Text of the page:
My colleagues and I asked about such connections in the survey mentioned at the start of this foreword, and fifty-two SoTL program directors wrote thoughtful replies. Many noted that improvements in student learning could be shown from individual projects, but to give a sense of the whole was much more difficult. Many could cite good reasons for why one might expect a positive effect ( more faculty spend more time and effort on teaching which might improve learning ) but worried about the difficulties of demonstrating direct results. Indeed, some doubted that finding evidence for an effect on learning was possible ( I don t think there is a straight path from an intervention to improvement in student learning ). Several were, frankly, flummoxed: This is a vexed question, one respondent said. It is a major concern, wrote another. And one noted, frankly, We need help here (see Huber, Hutchings, and Ciccone 2011, 136-137).
Faculty Development and Student Learning could not be timelier. Over the past twenty-five years or so, a shift in focus from teaching toward learning has energized a reform movement that encompasses many initiatives with similar goals. Whether aimed broadly at supporting faculty in the scholarship of teaching and learning or focused more closely on teaching for a particular learning goal, these programs are engaging ever larger numbers of educators across academic ranks and roles. The effects, accelerated by external pressures for accountability, have transformed college teaching from what was once a sleepy academic backwater into a buzzing hive of efforts to improve the learning experience for college students, increase rates of completion, and raise-and effectively measure-levels of achievement.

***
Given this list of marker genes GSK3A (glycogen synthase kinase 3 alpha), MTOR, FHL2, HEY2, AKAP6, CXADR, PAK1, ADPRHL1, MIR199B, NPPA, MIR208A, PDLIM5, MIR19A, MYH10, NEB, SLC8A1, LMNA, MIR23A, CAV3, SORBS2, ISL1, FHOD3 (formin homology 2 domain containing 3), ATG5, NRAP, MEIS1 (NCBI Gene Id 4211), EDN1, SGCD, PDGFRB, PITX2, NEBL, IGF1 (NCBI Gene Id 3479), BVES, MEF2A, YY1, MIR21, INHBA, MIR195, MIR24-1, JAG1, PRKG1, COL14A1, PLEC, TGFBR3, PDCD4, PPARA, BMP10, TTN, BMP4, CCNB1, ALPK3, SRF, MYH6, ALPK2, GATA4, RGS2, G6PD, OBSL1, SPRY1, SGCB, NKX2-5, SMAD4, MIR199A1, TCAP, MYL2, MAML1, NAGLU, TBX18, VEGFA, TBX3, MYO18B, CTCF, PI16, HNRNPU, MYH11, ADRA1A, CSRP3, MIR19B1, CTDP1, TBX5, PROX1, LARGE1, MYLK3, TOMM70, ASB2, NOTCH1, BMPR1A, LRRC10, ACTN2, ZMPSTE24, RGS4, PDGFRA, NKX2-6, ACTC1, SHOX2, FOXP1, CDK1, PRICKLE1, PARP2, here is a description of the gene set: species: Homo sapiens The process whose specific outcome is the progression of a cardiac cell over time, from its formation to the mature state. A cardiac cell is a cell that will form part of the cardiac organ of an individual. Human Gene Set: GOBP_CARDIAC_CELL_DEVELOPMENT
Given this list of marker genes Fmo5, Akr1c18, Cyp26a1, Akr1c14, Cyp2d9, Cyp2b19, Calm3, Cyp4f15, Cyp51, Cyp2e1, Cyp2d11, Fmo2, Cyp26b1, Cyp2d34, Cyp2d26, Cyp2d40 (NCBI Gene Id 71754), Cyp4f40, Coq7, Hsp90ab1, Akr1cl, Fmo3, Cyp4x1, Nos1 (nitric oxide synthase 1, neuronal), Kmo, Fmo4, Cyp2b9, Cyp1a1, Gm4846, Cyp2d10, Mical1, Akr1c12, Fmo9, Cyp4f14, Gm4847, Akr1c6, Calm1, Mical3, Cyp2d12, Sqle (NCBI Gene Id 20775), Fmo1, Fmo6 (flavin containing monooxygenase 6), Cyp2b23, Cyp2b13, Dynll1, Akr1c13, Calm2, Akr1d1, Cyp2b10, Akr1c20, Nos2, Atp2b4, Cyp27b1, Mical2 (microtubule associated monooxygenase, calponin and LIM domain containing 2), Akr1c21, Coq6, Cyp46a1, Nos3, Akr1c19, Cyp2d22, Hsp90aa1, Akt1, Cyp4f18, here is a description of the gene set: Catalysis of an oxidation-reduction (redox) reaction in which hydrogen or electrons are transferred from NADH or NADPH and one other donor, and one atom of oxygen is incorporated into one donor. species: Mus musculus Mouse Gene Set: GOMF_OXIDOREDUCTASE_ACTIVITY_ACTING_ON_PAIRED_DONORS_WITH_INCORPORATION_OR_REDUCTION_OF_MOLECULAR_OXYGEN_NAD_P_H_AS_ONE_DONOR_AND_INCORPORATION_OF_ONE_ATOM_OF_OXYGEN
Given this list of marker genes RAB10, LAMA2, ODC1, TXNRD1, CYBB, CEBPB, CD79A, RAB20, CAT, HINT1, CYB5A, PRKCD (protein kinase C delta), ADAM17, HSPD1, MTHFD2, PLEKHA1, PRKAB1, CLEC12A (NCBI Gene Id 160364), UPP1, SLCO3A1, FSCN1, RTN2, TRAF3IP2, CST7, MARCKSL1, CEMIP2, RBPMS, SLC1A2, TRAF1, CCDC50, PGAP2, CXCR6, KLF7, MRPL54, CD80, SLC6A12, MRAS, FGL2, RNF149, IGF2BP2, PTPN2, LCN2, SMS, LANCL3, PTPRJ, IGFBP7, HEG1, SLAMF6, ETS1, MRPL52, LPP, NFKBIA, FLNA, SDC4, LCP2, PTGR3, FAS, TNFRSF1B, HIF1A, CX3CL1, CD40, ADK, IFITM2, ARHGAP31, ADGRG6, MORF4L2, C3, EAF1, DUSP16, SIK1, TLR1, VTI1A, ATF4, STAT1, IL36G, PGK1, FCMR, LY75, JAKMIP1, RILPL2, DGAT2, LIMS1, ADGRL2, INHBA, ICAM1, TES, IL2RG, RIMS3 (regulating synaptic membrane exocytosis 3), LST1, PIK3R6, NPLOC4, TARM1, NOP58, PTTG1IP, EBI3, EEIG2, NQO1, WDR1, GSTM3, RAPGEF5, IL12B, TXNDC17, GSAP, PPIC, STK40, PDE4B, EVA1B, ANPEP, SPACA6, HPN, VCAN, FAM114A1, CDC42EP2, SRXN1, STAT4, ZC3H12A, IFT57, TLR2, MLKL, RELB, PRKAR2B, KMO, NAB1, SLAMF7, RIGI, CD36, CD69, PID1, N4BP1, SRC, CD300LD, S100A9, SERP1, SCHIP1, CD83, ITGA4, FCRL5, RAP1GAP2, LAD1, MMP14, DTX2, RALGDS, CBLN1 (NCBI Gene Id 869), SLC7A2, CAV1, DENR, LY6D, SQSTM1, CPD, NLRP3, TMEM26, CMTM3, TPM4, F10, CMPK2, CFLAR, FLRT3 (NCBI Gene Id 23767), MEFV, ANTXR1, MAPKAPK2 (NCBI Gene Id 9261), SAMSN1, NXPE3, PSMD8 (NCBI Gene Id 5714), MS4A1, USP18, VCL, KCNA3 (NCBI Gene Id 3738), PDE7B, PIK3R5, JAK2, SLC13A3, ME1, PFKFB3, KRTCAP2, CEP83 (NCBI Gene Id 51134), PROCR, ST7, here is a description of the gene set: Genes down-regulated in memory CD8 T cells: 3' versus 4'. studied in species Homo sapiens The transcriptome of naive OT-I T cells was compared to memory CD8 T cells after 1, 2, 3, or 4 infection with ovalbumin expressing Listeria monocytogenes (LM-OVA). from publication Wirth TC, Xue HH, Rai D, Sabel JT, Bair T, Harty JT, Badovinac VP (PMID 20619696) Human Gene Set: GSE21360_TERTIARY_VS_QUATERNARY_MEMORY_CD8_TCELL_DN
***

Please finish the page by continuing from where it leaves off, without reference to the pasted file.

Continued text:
You can see evidence of this transformation in the growth of faculty development opportunities around the world. Training for graduate student teaching assistants has been on the rise, the numbers of faculty development centers have increased, their programming has become more comprehensive, and, in some countries, their courses for new faculty are even required. Campus centers now assist faculty in incorporating technology into the classroom and support instructors of freshman seminars. Programs offer pedagogies that involve students more deeply, assignments that elicit higher levels of learning and performance, and assessments that can better inform new course designs.
One might think that faculty development would be secure as a major priority on campuses that are eager to take advantage of the many new possibilities for teaching and learning available today. But, sadly, that is not always the case. Because money is tight and institutional success is often tied to more visible priorities than pedagogy, funding for faculty development and other supports for teaching innovation remains vulnerable. Indeed, one of the guiding questions for the authors of Faculty Development and Student Learning has been how best to show that